Underlying Beliefs

UnknownThe Black Lives Matter protests have, I hope, encouraged us to reflect on our values and beliefs. Each of us have values that we try to live by and beliefs we hold that support those values. But sometimes our beliefs, our values and our actions are not in harmony. Sometimes they clash. Sometimes they are inert.

For example, I value equality. I believe all people should be treated equally. I value education. I believe every child deserves an epic education, teachers deserve a living wage and schools need adequate funding. I value health and wellness. I believe every human deserves access to the best medical care available and the resources to support a vibrant and healthy lifestyle. These are three of my values and beliefs but, while I can talk the talk, the truth is I don’t know that I always walk the walk. Do I treat everyone I meet with fairness and equality? Do I support the teachers I know or nearby school districts in underserved communities? Do I petition my government officials when health care is on the line?

You might ask, “What’s stopping you?” What’s stopping any of us? I believe our deeper, underlying beliefs are silent influencers that direct how we relate to the values by which we want to live. Our underlying beliefs don’t make us bad people, but they might prevent us from being the best versions of ourselves.

Underlying beliefs – the elusive beliefs we can’t always name – become so much a part of who we are that we lose sight of them. Since fourth grade, when I was laughed at for taking too long to answer a simple multiplication problem at the black board, I’ve believed I’m bad at arithmetic. From the age of ten I told myself ‘I can’t do math’ until it settled into a truth I’ve carried with me for fifty years. Likewise, from the moment Mrs. Arnold took interest in an essay I wrote on the themes of transcendentalism in the music of John Denver for eleventh grade English I believed I had a facility for writing. While I won’t score in the highest percentile in math tests it doesn’t mean that I can’t do math. And while I may have the ability to write a coherent sentence from time to time it doesn’t mean I’m on the path to a Pulitzer.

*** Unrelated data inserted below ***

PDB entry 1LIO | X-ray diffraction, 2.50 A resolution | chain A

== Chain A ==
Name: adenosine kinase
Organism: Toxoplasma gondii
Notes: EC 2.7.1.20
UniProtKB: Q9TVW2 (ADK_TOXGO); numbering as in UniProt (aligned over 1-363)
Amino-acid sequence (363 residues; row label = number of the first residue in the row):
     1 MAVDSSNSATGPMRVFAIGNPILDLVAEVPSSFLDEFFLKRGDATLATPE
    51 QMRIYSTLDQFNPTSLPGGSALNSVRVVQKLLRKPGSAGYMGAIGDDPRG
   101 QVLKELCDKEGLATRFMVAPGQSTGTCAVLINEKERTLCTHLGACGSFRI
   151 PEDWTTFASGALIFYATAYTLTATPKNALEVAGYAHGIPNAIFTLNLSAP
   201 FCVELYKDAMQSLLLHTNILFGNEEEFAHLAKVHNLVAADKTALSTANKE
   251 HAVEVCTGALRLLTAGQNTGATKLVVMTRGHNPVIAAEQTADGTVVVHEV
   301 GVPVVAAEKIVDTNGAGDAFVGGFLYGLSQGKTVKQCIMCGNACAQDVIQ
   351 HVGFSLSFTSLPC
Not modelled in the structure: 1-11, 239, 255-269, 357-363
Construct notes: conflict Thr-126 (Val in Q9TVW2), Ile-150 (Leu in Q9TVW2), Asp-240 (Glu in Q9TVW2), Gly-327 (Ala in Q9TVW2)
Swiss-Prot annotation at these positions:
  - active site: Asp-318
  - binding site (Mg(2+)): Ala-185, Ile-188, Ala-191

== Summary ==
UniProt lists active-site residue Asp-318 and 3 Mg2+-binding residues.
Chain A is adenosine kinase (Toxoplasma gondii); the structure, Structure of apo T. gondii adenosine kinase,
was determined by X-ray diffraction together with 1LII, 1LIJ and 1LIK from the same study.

Underlying beliefs begin to slip into our psyche at a young age. They are fed to us – almost always unwittingly – by parents, teachers, friends or our own observations. Sometimes they are positive and serve to support how we navigate life. Other times the underlying beliefs that form are negative. They limit and sabotage the steps we take to add meaning to our existence.  Neither the boy who laughed because I couldn’t multiply nor Mrs. Arnold who loved my writing would ever know the impact of their interactions with me.